|MadSci Network: Physics|
Uranium is made in the explosions of old, massive stars that have reached the end of their fusion cycle. These explosions are one type of supernova.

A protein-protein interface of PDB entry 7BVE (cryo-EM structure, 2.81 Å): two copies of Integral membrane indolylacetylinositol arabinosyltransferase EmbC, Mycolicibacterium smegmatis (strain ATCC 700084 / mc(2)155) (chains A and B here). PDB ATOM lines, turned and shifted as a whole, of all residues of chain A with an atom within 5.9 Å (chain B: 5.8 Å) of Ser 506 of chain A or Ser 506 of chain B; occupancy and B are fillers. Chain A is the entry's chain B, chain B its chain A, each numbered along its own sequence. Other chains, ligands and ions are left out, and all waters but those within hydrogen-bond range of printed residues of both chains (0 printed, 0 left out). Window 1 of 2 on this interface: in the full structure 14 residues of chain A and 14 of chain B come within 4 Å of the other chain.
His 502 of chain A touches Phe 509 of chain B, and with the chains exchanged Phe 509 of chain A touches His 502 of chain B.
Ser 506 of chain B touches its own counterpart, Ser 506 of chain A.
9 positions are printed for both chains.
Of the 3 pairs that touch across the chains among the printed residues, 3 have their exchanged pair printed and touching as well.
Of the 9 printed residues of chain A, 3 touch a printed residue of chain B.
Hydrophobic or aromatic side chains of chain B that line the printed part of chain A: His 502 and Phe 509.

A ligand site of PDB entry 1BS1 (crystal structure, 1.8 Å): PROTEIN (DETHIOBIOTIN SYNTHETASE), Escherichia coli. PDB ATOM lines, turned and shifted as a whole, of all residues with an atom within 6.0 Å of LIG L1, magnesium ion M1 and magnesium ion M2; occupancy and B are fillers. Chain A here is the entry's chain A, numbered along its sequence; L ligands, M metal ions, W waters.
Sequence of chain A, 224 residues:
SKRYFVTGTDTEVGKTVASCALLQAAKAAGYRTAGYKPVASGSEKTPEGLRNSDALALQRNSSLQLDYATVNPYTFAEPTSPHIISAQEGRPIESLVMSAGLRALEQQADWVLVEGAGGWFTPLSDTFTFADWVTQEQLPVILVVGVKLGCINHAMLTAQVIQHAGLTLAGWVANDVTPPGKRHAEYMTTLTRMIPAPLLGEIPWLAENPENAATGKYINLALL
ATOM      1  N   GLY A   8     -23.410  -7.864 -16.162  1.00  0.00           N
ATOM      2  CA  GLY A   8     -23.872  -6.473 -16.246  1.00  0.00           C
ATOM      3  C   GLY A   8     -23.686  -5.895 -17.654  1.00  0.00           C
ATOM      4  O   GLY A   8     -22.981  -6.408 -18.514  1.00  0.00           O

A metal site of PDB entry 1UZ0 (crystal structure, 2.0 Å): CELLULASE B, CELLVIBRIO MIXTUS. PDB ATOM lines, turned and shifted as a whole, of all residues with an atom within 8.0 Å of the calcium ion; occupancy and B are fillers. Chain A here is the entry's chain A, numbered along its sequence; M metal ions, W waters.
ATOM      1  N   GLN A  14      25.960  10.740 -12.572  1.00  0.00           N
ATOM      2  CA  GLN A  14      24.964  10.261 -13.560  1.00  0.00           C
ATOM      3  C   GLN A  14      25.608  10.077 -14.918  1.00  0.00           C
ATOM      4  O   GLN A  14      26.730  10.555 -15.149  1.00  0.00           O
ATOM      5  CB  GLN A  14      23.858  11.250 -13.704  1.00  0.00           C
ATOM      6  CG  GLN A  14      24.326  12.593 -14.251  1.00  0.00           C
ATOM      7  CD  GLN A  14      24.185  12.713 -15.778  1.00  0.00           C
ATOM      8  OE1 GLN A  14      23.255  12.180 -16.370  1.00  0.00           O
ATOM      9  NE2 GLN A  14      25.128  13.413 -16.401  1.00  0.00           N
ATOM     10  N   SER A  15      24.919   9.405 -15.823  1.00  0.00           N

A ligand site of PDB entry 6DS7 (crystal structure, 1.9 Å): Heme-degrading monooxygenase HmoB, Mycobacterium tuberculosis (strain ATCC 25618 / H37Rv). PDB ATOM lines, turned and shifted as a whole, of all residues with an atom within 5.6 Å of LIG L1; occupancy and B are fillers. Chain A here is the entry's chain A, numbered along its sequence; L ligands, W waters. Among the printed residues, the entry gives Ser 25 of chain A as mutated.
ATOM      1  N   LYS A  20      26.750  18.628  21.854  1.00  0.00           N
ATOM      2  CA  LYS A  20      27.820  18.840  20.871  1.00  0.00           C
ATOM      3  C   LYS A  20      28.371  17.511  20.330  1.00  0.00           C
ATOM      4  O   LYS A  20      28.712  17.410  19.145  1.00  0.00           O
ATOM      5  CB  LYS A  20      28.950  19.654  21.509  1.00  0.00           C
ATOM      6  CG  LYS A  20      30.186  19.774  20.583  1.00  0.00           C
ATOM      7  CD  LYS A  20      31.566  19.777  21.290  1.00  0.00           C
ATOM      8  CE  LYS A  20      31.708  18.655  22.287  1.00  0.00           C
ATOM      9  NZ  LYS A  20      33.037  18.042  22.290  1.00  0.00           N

Stars get their power from fusion, that is, combining the nucleus of lighter atoms to make heavier ones. This only works until they make iron, which is the most stable nucleus. At that point, since they can no longer gain energy from fusion to hold up their outer layers, the stars collapse. This sets off a series of complicated events that results in a lot of extreme reactions between atomic nuclei. One of these is the very rapid absorption of many neutrons by some of the atoms in the star. This leads to unstable, very heavy atoms that then radioactively decay back to stable or (in the case of uranium) semi-stable elements. Most uranium, with an atomic mass of 238, is fairly long-lived, taking some 4.5 billion years before half of it decays. A smaller part of the uranium formed is other atomic masses, chiefly 235, and these last for shorter times. Not only uranium is formed this way; all the elements heavier than bismuth are formed in this way, either directly or as decay products from even heavier elements.
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